Sam Rosenthal and Projekt Artists — Tim, Where Are You Now?
(Projekt PRO377, 2020, CD / DL)
by Peter Thelen, Published 2020-11-20
The album at hand is a tribute to Timothy Leary on what would have been his 100th birthday. A little background: In 1950, Leary earned his doctorate in clinical psychology at the University of California at Berkeley. After relocating to Italy with his two children for a period, in 1959 he started as a lecturer in clinical psychology at Harvard University and oversaw Harvard’s psilocybin project, the goal of the project being to analyze the effects of psychedelic drugs on human subjects (at a time when psilocybin and LSD were still legal). Leary and one of his associates were fired in 1963 after either giving psychedelics to undergraduate students, which went against policy, or missing too many scheduled lectures. For the next five years Leary and his associates continued their experiments via private funding. During that time word of Leary’s research hit the national press and by early 1966 much of America’s youth (and throughout the world, in fact) were experimenting with LSD, which was cheap and easy to produce. By the end of 1968 LSD became a controlled substance (illegal) and Leary was arrested numerous times for various drug offenses, in and out of prison, and in various other countries dodging the law. Leary will forever be remembered as the premier advocate of LSD and other psychedelic drugs in the early 60s, and remains a hero to many who came of age during that period. Leary died in 1996.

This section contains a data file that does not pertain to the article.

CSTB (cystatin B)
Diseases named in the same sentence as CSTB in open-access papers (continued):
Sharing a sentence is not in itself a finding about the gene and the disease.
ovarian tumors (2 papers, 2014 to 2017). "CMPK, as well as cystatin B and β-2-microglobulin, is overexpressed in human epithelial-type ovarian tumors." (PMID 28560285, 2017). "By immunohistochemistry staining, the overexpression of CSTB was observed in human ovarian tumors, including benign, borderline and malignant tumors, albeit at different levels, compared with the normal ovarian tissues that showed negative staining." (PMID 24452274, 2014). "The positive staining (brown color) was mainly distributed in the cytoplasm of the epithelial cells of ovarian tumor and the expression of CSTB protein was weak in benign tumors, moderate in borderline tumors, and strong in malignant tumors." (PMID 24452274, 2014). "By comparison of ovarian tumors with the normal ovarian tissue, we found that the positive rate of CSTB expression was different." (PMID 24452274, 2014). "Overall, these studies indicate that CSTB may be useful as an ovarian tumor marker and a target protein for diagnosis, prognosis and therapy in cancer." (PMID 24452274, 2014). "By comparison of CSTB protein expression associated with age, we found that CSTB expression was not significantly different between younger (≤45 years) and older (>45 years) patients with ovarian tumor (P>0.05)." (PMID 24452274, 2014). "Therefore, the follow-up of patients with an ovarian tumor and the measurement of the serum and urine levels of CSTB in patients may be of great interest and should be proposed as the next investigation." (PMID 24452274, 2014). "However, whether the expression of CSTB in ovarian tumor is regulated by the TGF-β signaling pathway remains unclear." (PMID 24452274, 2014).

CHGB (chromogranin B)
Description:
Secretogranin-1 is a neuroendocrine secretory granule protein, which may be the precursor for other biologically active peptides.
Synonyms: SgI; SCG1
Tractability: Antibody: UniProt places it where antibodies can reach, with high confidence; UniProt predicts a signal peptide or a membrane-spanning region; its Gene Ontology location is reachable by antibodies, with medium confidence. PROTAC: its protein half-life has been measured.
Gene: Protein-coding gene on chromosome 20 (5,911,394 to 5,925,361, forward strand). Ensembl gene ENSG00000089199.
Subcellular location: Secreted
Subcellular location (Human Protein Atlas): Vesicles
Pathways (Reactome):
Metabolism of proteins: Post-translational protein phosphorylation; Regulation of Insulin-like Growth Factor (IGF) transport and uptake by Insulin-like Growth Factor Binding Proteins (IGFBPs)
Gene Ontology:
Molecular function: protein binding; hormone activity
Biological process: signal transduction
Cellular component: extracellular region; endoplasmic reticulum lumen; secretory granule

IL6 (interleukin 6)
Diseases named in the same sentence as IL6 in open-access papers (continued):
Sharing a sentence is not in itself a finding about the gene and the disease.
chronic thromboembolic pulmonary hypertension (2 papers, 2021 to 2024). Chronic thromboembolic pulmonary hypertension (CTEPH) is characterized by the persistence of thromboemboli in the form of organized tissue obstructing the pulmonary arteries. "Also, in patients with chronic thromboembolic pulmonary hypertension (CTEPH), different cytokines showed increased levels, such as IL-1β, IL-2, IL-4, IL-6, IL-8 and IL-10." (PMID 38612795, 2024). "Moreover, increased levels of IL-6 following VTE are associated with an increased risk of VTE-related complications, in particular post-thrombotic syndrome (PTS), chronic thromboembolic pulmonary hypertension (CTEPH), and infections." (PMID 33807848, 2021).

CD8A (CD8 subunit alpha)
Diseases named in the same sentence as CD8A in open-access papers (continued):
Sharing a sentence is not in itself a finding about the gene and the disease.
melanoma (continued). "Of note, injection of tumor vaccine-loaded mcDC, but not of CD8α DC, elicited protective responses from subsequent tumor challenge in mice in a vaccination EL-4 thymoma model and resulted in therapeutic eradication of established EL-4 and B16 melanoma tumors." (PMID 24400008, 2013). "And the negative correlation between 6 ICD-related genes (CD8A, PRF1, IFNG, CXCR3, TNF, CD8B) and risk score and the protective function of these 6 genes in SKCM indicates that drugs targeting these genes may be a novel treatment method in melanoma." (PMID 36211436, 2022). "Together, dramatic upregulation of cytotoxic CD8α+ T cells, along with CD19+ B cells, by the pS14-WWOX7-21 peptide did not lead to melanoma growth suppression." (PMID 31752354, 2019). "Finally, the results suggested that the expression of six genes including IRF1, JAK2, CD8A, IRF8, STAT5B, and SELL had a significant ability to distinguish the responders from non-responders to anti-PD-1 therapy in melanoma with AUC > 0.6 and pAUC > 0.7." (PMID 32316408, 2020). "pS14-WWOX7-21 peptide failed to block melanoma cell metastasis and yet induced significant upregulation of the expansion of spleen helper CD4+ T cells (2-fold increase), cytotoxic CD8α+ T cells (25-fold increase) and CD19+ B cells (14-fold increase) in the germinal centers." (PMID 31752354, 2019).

Tim, Where Are You Now? presents a collection of music produced by Projekt label head Sam Rosenthal collaborating with various artists from the label, including Forrest Fang, Steve Roach, Erik Wøllo, Mark Seelig, Jarguna, Mike Van Portfleet, Henrik Meierkord, Ryan Lunn, Nathan Youngblood, theAdelaidean, and others. Several of the tracks (four to be exact) have superimposed on them Timothy Leary’s trip narrations, narrated by folks like Lee Renaldo, Reggie Watts, Alex Cox, Amber Case, and others. There are four bonus versions with alternate narrators included with the download version, plus four purely instrumental versions for folks like me who don’t want their music marred by narration. Simple reprogramming of the track order can get you whatever you want. Those extended floating ambient music sequences that occupy the tracks between the narrations (and comprise the bulk of what’s on the album) are what truly make the journey here wonderful, in fact as excellent as any of the other releases by the artists involved. A quick reference to the booklet notes will let the listener know who wrote which of the thirteen main pieces and who performed on them. It might also serve as a good introduction to this type of floating ambient music in general, a style that didn’t exist back in the early 60s when Leary was advocationg the use of psychedelics (synthesizers had barely been invented at that time and were silly sounding, primitive monophnic beasts), but somehow the music herein fits the concept even better than anything did at the time. Take the trip for yourself at the Bandcamp link below.
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